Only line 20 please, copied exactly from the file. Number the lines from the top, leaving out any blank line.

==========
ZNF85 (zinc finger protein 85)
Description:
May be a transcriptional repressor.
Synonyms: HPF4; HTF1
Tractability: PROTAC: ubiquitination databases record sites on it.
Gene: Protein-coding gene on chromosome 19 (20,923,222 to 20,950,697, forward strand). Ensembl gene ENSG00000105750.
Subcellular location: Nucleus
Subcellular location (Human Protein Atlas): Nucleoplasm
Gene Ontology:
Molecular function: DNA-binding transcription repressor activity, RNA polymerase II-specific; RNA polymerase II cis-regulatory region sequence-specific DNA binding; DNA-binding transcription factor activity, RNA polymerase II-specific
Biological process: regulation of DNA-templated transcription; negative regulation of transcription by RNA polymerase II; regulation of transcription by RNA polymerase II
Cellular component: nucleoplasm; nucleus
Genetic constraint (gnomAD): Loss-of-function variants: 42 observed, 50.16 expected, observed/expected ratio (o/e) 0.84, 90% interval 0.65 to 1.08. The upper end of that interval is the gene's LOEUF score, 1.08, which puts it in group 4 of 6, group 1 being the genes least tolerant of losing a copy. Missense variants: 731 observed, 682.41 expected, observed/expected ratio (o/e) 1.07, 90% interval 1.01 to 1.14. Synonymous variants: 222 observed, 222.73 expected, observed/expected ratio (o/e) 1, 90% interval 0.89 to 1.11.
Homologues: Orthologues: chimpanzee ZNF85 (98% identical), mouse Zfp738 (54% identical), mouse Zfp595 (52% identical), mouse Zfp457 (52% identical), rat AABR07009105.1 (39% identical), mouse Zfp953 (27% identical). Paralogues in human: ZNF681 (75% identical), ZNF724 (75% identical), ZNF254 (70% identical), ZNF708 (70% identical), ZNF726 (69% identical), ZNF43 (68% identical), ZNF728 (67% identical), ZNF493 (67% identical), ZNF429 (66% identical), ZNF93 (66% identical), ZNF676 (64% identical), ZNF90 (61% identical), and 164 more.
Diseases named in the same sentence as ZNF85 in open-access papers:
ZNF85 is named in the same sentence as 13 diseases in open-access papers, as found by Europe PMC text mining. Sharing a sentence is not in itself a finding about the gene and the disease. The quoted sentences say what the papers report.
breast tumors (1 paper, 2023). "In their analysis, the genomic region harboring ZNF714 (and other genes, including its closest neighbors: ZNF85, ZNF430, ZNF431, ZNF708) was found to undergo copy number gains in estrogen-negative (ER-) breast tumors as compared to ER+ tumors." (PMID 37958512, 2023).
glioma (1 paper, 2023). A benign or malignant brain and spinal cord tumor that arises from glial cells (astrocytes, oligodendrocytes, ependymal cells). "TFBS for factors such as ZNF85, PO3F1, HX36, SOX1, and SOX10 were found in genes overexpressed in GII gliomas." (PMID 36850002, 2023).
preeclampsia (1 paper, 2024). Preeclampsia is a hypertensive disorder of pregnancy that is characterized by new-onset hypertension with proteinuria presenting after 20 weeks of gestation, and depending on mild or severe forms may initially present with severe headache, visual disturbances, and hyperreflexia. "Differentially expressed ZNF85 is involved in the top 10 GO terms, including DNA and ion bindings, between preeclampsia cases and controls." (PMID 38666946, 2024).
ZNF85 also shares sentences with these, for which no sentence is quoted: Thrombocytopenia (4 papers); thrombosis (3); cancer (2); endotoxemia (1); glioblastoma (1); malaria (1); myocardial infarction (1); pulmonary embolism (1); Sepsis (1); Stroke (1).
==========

ZNF85 also shares sentences with these, for which no sentence is quoted: Thrombocytopenia (4 papers); thrombosis (3); cancer (2); endotoxemia (1); glioblastoma (1); malaria (1); myocardial infarction (1); pulmonary embolism (1); Sepsis (1); Stroke (1).